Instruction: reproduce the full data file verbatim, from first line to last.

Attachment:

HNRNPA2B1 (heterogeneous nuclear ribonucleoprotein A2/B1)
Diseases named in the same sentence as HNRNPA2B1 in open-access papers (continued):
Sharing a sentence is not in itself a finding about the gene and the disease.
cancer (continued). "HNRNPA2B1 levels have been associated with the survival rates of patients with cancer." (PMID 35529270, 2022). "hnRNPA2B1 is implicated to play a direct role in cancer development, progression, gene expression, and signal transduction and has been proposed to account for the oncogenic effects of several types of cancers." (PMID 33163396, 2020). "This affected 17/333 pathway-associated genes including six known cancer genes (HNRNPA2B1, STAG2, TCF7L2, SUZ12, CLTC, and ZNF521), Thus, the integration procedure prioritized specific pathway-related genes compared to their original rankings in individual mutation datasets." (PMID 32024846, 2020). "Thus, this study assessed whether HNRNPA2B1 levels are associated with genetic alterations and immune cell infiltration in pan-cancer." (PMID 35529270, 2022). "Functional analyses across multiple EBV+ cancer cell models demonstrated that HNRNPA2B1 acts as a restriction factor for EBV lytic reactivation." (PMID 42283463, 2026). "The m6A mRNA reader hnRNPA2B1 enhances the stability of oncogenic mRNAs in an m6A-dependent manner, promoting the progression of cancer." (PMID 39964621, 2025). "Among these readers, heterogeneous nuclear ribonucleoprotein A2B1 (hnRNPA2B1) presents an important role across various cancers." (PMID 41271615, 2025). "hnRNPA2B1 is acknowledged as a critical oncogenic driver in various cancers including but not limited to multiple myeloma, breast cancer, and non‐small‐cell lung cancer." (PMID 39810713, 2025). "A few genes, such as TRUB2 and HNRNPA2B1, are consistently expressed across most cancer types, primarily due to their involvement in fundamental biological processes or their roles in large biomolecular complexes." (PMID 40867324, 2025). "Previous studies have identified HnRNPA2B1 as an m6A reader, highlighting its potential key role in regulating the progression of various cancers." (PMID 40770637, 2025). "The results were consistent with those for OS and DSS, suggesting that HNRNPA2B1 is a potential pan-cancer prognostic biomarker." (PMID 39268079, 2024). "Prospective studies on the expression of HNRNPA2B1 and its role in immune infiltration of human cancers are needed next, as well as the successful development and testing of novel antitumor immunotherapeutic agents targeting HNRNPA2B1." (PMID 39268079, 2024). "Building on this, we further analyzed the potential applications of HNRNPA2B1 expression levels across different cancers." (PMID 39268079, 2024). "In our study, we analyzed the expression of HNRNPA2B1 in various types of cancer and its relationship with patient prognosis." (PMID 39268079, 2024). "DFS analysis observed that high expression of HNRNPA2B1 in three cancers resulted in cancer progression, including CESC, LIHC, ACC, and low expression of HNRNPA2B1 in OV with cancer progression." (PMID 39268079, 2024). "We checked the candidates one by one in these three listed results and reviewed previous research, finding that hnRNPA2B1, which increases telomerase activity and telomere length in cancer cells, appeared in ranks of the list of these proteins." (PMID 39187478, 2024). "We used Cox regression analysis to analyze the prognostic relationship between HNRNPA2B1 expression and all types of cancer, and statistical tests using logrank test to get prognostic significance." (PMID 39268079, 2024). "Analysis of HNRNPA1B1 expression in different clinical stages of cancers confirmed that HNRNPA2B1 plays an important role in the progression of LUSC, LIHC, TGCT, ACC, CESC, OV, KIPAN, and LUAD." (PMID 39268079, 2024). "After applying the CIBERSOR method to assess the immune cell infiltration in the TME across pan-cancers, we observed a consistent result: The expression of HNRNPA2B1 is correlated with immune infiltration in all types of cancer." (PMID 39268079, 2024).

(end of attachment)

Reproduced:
HNRNPA2B1 (heterogeneous nuclear ribonucleoprotein A2/B1)
Diseases named in the same sentence as HNRNPA2B1 in open-access papers (continued):
Sharing a sentence is not in itself a finding about the gene and the disease.
cancer (continued). "HNRNPA2B1 levels have been associated with the survival rates of patients with cancer." (PMID 35529270, 2022). "hnRNPA2B1 is implicated to play a direct role in cancer development, progression, gene expression, and signal transduction and has been proposed to account for the oncogenic effects of several types of cancers." (PMID 33163396, 2020). "This affected 17/333 pathway-associated genes including six known cancer genes (HNRNPA2B1, STAG2, TCF7L2, SUZ12, CLTC, and ZNF521), Thus, the integration procedure prioritized specific pathway-related genes compared to their original rankings in individual mutation datasets." (PMID 32024846, 2020). "Thus, this study assessed whether HNRNPA2B1 levels are associated with genetic alterations and immune cell infiltration in pan-cancer." (PMID 35529270, 2022). "Functional analyses across multiple EBV+ cancer cell models demonstrated that HNRNPA2B1 acts as a restriction factor for EBV lytic reactivation." (PMID 42283463, 2026). "The m6A mRNA reader hnRNPA2B1 enhances the stability of oncogenic mRNAs in an m6A-dependent manner, promoting the progression of cancer." (PMID 39964621, 2025). "Among these readers, heterogeneous nuclear ribonucleoprotein A2B1 (hnRNPA2B1) presents an important role across various cancers." (PMID 41271615, 2025). "hnRNPA2B1 is acknowledged as a critical oncogenic driver in various cancers including but not limited to multiple myeloma, breast cancer, and non‐small‐cell lung cancer." (PMID 39810713, 2025). "A few genes, such as TRUB2 and HNRNPA2B1, are consistently expressed across most cancer types, primarily due to their involvement in fundamental biological processes or their roles in large biomolecular complexes." (PMID 40867324, 2025). "Previous studies have identified HnRNPA2B1 as an m6A reader, highlighting its potential key role in regulating the progression of various cancers." (PMID 40770637, 2025). "The results were consistent with those for OS and DSS, suggesting that HNRNPA2B1 is a potential pan-cancer prognostic biomarker." (PMID 39268079, 2024). "Prospective studies on the expression of HNRNPA2B1 and its role in immune infiltration of human cancers are needed next, as well as the successful development and testing of novel antitumor immunotherapeutic agents targeting HNRNPA2B1." (PMID 39268079, 2024). "Building on this, we further analyzed the potential applications of HNRNPA2B1 expression levels across different cancers." (PMID 39268079, 2024). "In our study, we analyzed the expression of HNRNPA2B1 in various types of cancer and its relationship with patient prognosis." (PMID 39268079, 2024). "DFS analysis observed that high expression of HNRNPA2B1 in three cancers resulted in cancer progression, including CESC, LIHC, ACC, and low expression of HNRNPA2B1 in OV with cancer progression." (PMID 39268079, 2024). "We checked the candidates one by one in these three listed results and reviewed previous research, finding that hnRNPA2B1, which increases telomerase activity and telomere length in cancer cells, appeared in ranks of the list of these proteins." (PMID 39187478, 2024). "We used Cox regression analysis to analyze the prognostic relationship between HNRNPA2B1 expression and all types of cancer, and statistical tests using logrank test to get prognostic significance." (PMID 39268079, 2024). "Analysis of HNRNPA1B1 expression in different clinical stages of cancers confirmed that HNRNPA2B1 plays an important role in the progression of LUSC, LIHC, TGCT, ACC, CESC, OV, KIPAN, and LUAD." (PMID 39268079, 2024). "After applying the CIBERSOR method to assess the immune cell infiltration in the TME across pan-cancers, we observed a consistent result: The expression of HNRNPA2B1 is correlated with immune infiltration in all types of cancer." (PMID 39268079, 2024).